Scherzophrenia

A Seattle Chamber experiment delivers mixed—but mostly good—results.

TO ENSURE THAT fans of the Seattle Chamber Music Festival's summer concerts would turn out for its first January minifestival (even without the upscale chardonnay-on-the-lawn atmosphere afforded by the festival's usual home, Lakeside School), the festival's organizers brought in two musicians well known to Seattle audiences—though not for chamber music.

Seattle Chamber Music Festival

Benaroya Recital Hall

January 8 and 10

Vinson Cole, Seattle Opera's popular first choice for French and Italian lyric tenor roles, opened the festival's Friday concert magnificently, with a brief set of Strauss songs. Accustomed to larger houses, Cole filled the recital hall without a trace of effort, channeling his energies into poetic expression. And horn player John Cerminaro's soaring, velvety tone—one of the glories of the Seattle Symphony for a few years now—came through in a bracing performance of Brahms' Horn Trio.

Among the festival's fine ideas are the solo recitals preceding each main concert. Musicians choose repertory—usually somewhat out of the mainstream—to which they feel personally close, and their advocacy makes for warm and persuasive performances. This time, these recitals also provided a showcase for two pianists making auspicious festival debuts. On Friday, Theodora Satolia shared an early work by Schumann—his rhapsodic Humoreske. Mostly nocturne-ish slow music, to which Satolia brought a seductive liquidity, the piece occasionally springs into quicker tempos. Here her playing was a little loose, perhaps, but always convincing.

On Sunday, Thomas Sauer chose Beethoven for his recital, playing the Bagatelle op. 33 no. 6 and the Pastoral Sonata. His rapport with these works, as a whole and with each detail, was intimate and affectionate in a way that recalled none other than Glenn Gould. Listen to a Gould recording, and you're witness to a highly personal one-on-one meeting of musician and music. Sauer's Beethoven, similarly, made eavesdroppers of the audience—a wonderfully moving experience.

The festival made a rare foray into post-WWII music (into post-WWI music, for that matter) on Sunday. The most thrilling aspect of George Crumb's 1971 Vox Balaenae ("Voice of the Whale") was its sheer idealism, the sonic stretch it asks of its players. Flutist Jody Schwarz and cellist Bion Tsang whistled and doubled on crotales, and even evoked underwater sounds with their instruments, while Anton Nel was kept busy with all kinds of inside-the-piano string work. The piece itself? Well, some of these moments were lovely, and some were corny. In other works, Crumb has been more successful in putting all his timbral means to expressive ends.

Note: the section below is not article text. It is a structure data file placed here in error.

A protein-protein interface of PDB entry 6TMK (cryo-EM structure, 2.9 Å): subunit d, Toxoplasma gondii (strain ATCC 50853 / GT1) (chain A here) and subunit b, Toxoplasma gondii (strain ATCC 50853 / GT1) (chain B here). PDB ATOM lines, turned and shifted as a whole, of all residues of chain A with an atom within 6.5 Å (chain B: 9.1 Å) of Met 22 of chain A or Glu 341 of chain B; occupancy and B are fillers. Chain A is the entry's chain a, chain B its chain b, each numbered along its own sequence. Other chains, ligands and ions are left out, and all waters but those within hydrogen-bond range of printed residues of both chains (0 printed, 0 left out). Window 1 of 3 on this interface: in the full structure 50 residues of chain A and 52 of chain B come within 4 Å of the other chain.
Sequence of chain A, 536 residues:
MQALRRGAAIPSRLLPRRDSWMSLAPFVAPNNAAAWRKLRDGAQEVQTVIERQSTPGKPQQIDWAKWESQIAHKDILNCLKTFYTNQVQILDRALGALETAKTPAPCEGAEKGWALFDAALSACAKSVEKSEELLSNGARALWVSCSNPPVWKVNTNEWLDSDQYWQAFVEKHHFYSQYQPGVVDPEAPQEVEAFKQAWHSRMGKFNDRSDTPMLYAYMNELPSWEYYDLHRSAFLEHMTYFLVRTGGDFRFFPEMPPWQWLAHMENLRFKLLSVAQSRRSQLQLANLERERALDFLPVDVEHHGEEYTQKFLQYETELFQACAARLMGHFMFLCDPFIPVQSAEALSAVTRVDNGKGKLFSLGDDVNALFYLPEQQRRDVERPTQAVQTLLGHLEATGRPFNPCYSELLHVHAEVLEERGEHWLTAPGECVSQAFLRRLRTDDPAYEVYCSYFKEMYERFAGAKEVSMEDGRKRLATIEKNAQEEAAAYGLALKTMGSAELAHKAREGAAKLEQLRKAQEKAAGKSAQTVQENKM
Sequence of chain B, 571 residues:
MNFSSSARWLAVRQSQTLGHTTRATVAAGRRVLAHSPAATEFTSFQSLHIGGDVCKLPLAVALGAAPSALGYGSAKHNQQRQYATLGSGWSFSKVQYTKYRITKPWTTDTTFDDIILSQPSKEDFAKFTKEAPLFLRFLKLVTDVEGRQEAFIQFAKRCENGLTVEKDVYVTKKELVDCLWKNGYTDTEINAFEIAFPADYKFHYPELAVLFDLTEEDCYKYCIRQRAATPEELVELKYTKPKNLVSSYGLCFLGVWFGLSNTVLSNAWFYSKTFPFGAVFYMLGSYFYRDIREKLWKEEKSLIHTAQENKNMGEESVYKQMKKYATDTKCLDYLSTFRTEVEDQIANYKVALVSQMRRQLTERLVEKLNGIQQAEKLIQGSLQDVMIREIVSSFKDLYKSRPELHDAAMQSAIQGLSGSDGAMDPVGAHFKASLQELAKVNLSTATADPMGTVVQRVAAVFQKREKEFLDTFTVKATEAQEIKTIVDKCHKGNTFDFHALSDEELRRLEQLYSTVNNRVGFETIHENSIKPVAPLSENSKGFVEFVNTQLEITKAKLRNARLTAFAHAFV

The festival's bread and butter has always been big romantic works—yet, frustratingly enough, it's just this repertory that yields the most variable results. To a suite by Korngold for piano lefthand (Nel), two violins (Scott Yoo and James Ehnes), and cello (festival director Toby Saks), the strings brought relentless gritted-teeth intensity, and I have no clue why. Could they really find no moments of expansiveness anywhere in the piece, no luxuriousness or repose? Their driven and constricted tone did enhance one movement (a gnomic scherzo titled Groteske) but how much more exciting this scherzo might have sounded had there been any tonal contrast between it and the introspective central section—or, for that matter, between it and any other movement. Such a monochromatic performance was a shame, considering Korngold's instrumental flair.

Following this, Satolia, Tsang, and violinist Scott St. John caught just the right note of folk-dance abandon in Dvo(breve)rák's Piano Trio in E Minor, without ever straining to make the trio grander or more imposing than the tuneful, ethnic-scented divertimento that it is. They combined passion and soulfulness with an affecting simplicity, and provided a fine example of the best the festival has to offer.

 
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